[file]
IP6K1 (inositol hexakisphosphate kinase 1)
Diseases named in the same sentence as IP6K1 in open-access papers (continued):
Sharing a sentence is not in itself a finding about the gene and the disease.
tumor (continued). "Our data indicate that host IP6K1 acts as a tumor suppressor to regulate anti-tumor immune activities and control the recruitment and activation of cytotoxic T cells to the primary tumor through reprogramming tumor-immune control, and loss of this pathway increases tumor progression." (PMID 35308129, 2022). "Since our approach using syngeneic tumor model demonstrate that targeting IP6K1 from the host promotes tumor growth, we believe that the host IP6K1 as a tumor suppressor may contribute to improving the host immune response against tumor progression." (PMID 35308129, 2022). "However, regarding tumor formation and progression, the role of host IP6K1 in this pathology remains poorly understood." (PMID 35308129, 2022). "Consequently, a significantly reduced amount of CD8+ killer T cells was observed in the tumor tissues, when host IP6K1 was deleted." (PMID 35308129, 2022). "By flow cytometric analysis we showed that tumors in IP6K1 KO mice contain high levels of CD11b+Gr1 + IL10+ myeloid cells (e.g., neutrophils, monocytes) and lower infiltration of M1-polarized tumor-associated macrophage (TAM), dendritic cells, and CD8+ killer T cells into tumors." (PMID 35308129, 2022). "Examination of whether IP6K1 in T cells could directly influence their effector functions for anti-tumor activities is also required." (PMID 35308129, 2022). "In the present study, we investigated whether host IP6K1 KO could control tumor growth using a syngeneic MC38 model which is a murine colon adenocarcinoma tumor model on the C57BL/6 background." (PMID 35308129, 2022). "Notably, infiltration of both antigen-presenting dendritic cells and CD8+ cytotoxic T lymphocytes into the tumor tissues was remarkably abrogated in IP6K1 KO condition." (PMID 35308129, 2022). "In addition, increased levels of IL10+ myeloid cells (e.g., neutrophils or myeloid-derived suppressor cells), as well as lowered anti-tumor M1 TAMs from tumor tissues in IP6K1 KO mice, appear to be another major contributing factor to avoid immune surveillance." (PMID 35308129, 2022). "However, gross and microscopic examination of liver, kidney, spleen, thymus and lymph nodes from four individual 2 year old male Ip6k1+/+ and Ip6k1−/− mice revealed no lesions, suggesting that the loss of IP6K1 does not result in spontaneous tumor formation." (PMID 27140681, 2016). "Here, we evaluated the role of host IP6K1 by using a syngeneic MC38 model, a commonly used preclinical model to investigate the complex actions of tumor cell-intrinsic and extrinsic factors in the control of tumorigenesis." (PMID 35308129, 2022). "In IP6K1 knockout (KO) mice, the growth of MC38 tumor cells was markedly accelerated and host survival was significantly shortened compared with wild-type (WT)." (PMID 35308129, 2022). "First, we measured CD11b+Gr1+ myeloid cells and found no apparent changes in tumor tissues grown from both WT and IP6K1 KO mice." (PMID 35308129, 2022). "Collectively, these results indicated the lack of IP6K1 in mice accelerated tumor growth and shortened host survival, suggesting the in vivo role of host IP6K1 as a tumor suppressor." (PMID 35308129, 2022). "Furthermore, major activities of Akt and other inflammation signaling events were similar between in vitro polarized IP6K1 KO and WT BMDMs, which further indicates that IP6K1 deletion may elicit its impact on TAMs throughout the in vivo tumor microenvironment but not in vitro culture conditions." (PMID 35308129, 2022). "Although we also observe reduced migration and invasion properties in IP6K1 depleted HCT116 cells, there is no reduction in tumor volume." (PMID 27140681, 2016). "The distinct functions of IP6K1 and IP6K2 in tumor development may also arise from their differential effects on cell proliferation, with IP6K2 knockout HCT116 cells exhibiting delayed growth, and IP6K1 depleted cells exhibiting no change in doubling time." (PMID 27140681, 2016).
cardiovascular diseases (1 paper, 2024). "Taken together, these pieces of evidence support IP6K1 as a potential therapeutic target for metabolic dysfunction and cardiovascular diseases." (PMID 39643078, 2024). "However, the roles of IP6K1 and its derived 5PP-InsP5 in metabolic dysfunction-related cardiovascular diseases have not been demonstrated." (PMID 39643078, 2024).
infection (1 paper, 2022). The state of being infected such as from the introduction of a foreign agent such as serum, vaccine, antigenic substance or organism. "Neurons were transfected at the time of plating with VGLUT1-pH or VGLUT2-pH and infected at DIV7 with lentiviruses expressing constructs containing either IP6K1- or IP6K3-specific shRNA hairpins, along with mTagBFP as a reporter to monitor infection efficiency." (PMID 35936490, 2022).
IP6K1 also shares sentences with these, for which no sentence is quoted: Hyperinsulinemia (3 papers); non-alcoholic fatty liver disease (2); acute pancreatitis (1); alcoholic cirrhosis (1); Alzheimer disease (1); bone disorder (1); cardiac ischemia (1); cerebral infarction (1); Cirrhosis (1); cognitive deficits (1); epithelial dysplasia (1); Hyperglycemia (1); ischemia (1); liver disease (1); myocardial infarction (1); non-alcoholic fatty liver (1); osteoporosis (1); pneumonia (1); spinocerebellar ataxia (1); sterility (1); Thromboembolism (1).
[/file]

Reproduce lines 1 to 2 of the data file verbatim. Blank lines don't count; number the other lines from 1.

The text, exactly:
IP6K1 (inositol hexakisphosphate kinase 1)
Diseases named in the same sentence as IP6K1 in open-access papers (continued):